Johnson, Lyndon B.
Former President Johnson on securing full citizenship rights for District of Columbia citizens!
Description: (1908-1973) Texas US Senator & Senate Majority Leader, VP 1961-63, succeeded to presidency on assassination of JFK; US President 1961-69. Noted for Vietnam War and “Great Society” domestic programs.
Very good DC content TLS “LBJ” on 9 x 7 gilt “LBJ” letterhead with gilt presidential seal,Austin, Texas, October 22 1o71, to Carlton J. Corliss, Tallahassee, Florida. The former president is grateful for Corliss’ “…kind words about my efforts to secure the full rights of citizenship for the residents of the District of Columbia. It is one of the deep disappointments of my time in office that I was unsuccessful in convincing Congress to pass the legislation I recommended.” He salutes Corliss’ “fighting the good fight” and enjoyed his article very much.
For most of its history, citizens of Washington, DC, lacked representation in Congress and the ability to participate in elections for President. This was partially rectified in 1961 with the 23rd Amendment which gave DC residents participation in the Electoral College. However, allocation of votes was limited to the same number of electoral votes as the least populous state, not based on DC’s population. The Amendment did not address DC home rule or representation in Congress. In 1967, President Johnson changed DC government’s form to a mayor and city council appointed by the President. In 1970, Congress gave DC a nonvoting Delegate to the House of Representatives. Congress further addressed disenfranchisement of DC residents in 1973 with the District of Columbia Home Rule Act, which established an elected mayor and an elected 13-member council, although Congress retained ultimate authority over DC’s laws. In 1978, Congress adopted “The District of Columbia Voting Rights Amendment,” which provided for the District of Columbia to “be treated as though it were a State.” The proposed amendment would have given the District seats in the House of Representatives and the Senate. Only 16 of 38 states needed for ratification approved the proposed Amendment before the 7-year period open for ratification expired.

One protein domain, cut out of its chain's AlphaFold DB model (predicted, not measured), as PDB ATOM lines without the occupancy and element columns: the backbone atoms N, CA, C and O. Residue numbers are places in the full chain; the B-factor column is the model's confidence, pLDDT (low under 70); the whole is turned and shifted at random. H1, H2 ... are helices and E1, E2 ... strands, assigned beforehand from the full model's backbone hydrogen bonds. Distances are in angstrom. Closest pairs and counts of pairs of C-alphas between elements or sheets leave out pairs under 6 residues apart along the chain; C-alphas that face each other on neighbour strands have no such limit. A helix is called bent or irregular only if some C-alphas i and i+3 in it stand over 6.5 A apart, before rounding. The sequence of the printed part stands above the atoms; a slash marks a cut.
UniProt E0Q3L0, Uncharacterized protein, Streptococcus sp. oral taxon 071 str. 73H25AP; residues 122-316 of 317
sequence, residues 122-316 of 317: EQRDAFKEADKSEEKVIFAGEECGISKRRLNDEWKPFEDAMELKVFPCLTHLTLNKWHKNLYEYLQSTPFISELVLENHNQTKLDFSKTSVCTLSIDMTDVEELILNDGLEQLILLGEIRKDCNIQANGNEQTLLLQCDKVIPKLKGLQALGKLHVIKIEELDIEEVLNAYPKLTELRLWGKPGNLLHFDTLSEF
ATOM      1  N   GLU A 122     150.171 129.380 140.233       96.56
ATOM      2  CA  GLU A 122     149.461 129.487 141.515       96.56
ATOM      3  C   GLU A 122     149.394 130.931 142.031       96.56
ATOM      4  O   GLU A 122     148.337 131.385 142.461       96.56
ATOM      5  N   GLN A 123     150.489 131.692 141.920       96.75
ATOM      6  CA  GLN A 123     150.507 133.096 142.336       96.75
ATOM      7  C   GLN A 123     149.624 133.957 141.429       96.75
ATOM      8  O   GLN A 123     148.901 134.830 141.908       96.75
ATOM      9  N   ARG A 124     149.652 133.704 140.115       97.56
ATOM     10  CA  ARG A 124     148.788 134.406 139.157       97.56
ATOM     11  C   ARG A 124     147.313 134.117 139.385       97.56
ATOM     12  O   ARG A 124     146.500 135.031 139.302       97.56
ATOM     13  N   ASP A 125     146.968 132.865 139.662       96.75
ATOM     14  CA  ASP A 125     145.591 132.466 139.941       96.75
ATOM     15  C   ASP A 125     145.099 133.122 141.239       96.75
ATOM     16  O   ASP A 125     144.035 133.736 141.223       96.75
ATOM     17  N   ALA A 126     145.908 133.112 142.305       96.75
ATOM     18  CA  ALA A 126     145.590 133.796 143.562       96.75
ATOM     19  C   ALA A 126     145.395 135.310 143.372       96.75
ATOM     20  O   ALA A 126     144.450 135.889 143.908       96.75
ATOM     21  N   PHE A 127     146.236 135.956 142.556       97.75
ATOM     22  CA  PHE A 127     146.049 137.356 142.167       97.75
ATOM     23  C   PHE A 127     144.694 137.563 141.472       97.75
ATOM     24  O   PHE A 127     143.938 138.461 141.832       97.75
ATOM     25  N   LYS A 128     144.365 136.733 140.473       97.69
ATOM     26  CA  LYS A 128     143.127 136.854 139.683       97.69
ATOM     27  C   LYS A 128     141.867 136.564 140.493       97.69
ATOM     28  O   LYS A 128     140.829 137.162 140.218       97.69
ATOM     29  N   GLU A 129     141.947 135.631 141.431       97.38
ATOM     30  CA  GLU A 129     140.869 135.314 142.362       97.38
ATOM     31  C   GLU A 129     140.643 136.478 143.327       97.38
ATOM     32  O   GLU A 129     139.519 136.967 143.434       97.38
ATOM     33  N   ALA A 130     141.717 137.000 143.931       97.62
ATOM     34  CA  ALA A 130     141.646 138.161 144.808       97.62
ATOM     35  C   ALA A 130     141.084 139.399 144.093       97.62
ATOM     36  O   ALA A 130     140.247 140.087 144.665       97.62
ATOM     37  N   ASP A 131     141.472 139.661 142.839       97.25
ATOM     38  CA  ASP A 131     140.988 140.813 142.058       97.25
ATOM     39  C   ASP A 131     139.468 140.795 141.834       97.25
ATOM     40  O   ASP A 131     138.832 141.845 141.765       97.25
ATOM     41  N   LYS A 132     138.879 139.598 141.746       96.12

Carlton J. Corliss (1888-1978) worked for the Illinois Central Railroad in the engineering and public relations departments. He later joined the Association of American Railroads (founded 1934), wrote several books on railroading and served as the Association’s president in Washington. He was a member of the Columbia Historical Association, now the Historical Society of Washington DC. His research collection at the Association comprises binders, notes, and research compiled by Corliss on various District topics. It includes “Washington, D.C. Who-What-When-Where: A Thousand Questions and Answers about our Nation’s Capital”. He wrote an undated 8pp pamphlet, “When will the District of Columbia be admitted to the Union?” on DC voting representation and home rule to which perhaps LBJ refers.
Condition: Very Good